Ball of creativity

IMG_20180719_203605142©Guli Hamra

Ahead of a series of wool art workshops for children at Wanstead Library, Guli Hamra explains how growing up in Kyrgyzstan provided her with an intrinsic connection to wool and how her creativity unravelled.

My name is Guli and I have been living in England for 17 years. I am originally from Kyrgyzstan, a country in Central Asia. People in my country have traditionally been nomads and they have always used wool in their life.

I grew up where people make carpets from wool, as well as yurts, clothes and many different things which we still use in modern life. In my childhood, I used to help my mum, our neighbours and relatives to make carpets. So, I know how to work with wool!

I used to have lots of craft hobbies until I saw a picture made out of wool on the internet. I couldn’t believe it because it was just like a photograph. My first attempt at wool art was made from my scarf. I laugh at that now, but at that time, I was so proud of myself. And a big thank you to all my family who believed in me and gave me lots of support in my art from the beginning until now.

A year after I started making wool art, I was invited to Scotland by the writer Shahsanem Murrey, to show my work in her project about Scotland and Asian cultures and traditions. That was my first exhibition, which gave me more confidence. Nearly four years on, I am now painting with wool and I run classes for adults and children. My art and that of my students has been displayed in exhibitions in Kyrgyzstan, Turkey and Kazakhstan, and at the moment, I am exhibiting a bit nearer to home in Romford.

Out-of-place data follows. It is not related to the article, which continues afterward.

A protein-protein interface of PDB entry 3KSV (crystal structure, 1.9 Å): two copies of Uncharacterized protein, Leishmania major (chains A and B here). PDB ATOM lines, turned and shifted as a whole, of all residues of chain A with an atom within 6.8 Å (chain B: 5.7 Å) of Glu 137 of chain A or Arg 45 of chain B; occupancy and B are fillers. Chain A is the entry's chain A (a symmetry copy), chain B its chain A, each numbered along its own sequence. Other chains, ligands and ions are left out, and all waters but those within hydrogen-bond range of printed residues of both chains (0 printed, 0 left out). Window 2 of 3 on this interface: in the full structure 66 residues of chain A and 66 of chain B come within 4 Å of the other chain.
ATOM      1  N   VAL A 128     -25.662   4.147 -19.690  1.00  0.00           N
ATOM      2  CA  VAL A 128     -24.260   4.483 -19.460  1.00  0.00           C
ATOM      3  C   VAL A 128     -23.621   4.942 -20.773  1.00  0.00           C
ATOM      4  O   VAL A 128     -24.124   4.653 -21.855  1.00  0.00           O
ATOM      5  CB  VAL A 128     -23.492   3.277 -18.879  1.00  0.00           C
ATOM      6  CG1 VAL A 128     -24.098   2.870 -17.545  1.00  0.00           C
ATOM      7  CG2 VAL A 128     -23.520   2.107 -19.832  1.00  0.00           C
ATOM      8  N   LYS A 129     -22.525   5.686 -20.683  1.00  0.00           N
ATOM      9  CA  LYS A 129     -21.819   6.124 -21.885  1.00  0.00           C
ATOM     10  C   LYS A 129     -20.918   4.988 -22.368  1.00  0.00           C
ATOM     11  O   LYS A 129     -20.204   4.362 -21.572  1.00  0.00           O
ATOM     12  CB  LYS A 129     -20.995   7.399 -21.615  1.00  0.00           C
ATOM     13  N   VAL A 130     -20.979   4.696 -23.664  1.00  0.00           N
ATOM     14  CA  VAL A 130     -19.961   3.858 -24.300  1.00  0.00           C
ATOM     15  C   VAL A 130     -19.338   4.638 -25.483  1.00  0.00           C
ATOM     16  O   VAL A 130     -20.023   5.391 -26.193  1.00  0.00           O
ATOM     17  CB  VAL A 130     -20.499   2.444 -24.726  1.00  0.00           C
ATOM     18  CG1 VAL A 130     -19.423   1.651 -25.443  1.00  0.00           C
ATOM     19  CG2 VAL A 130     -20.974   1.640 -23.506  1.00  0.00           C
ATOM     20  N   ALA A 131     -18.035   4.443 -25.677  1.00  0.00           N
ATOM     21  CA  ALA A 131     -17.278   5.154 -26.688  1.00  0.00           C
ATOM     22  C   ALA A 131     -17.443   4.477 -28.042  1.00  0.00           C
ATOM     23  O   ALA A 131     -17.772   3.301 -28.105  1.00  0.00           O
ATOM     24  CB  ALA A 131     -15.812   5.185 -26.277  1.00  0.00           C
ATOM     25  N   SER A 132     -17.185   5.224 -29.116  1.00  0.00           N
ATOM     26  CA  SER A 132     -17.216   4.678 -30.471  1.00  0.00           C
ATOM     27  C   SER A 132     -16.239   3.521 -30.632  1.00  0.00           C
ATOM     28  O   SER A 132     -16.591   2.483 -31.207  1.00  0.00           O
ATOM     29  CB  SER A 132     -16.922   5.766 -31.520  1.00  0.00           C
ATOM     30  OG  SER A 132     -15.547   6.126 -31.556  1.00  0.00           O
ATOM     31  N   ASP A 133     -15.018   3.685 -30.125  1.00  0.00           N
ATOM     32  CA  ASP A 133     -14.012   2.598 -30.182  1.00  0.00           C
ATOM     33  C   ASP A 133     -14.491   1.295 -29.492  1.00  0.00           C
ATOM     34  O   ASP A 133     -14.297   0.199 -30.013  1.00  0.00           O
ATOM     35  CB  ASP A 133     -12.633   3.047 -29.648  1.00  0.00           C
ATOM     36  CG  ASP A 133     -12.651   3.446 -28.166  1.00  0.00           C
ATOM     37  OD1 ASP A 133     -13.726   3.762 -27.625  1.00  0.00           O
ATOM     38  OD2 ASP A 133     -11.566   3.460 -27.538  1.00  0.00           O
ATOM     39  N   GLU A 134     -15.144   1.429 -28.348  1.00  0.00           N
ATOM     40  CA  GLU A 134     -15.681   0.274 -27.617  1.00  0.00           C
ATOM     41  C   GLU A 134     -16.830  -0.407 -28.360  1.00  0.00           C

Painting with wool is the process of creating art using non-traditional materials to mimic traditional painting and drawing techniques. With this style, instead of using paint and a brush, students use wool fibres to create the effects of layering colour, creating texture and depth. The process of creating artworks with wool helps people reduce stress and tension, find an inner balance and reveal their hidden talents.

Wool art is truly unique; layer by layer, we meticulously place multiple colours of wool fibres on fabric surfaces forming landscapes, floral scenes and portraits. The fibres are then compressed under a glass surface, imitating the appearance of watercolours, oils and charcoal drawings. Allow me to introduce painting with wool to your child and ignite the talents that resides within them.

Painting with wool workshops for seven- to 12-year-olds will take place at Wanstead Library on 6 and 20 July and 21 September from 1pm to 3pm (£6 per child; booking required). Visit wnstd.com/libraryevents

View Guli’s work at wnstd.com/guli